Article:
Southbank Sinfonia’s primary aim is to ensure that the most promising young players – destined to be the caretakers of orchestral tradition – are not lost to the profession in the difficult period following college. The orchestra achieves this by celebrating and empowering young musicians to achieve their highest potential individually and as a team. Each year, a new orchestra of 32 players is selected and these young professionals undergo an intensive ten-month programme of orchestral, chamber and solo performance and professional development. Through valuable partnerships with organisations including the Royal Opera House, BBC Concert Orchestra and Academy of St Martin in the Fields and a busy performance schedule in the UK, Italy and France, Southbank Sinfonia’s player gain a wealth of practical experience. In addition to our partnership, Southbank Sinfonia offers players extensive support in aspects of professional development including health, leadership, enhanced performance techniques and finances.
Southbank Sinfonia has the potential to help safeguard the future of orchestras not simply by populating them with able players but by nurturing the leaders of tomorrow who will ensure orchestral music connects meaningfully and powerfully with society. To this end, the orchestra is dedicated to its work in the community and currently the players gain experience at inspiring children of diverse ages, backgrounds and abilities including primary schools, children in disadvantaged wards nationally, families attending the orchestra’s regular family concert series at Cadogan Hall, teenagers in schools and youth orchestras, and advanced young musicians such as British Youth Opera who benefit from an orchestra of their peers to showcase their talents.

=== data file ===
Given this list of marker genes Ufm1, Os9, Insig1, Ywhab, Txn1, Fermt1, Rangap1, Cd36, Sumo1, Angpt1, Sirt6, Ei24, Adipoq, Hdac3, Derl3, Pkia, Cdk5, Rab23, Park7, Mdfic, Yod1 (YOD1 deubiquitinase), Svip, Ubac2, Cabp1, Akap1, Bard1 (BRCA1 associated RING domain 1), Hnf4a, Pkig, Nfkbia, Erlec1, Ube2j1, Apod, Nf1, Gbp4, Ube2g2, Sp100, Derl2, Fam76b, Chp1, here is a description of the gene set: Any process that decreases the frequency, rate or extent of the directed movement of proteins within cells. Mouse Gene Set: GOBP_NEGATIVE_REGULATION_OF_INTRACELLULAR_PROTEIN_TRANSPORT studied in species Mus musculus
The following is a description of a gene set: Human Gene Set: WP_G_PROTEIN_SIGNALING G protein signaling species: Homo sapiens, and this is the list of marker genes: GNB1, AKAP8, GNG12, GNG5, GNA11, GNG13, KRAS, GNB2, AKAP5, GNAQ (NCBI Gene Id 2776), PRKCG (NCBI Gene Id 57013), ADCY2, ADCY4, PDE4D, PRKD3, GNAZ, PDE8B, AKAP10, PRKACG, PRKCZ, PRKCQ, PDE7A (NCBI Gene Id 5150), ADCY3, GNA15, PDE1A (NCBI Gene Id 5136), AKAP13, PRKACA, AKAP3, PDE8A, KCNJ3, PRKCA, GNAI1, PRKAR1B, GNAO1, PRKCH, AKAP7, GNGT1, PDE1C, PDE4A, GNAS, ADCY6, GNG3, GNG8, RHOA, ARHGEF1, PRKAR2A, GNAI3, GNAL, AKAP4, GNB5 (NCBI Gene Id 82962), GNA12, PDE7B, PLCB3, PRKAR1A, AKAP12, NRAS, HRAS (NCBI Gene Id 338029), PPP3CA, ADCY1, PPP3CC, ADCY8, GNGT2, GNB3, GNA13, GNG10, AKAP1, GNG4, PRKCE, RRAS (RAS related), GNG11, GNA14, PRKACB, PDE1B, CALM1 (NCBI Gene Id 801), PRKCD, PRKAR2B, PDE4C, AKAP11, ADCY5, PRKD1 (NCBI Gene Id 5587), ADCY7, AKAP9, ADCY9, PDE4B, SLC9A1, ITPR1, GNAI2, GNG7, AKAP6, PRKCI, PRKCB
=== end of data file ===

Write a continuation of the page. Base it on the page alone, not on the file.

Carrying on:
"In such lively bands as Southbank Sinfonia, bright, open-minded young players are redefining everything about classical music concerts, from where they take place, to what you hear and how you behave. If you haven’t already been to an orchestral concert for a while – or ever – give this brilliant new breed of bands a try. You may be watching a revolution." - Richard Morrison, The Times, 2012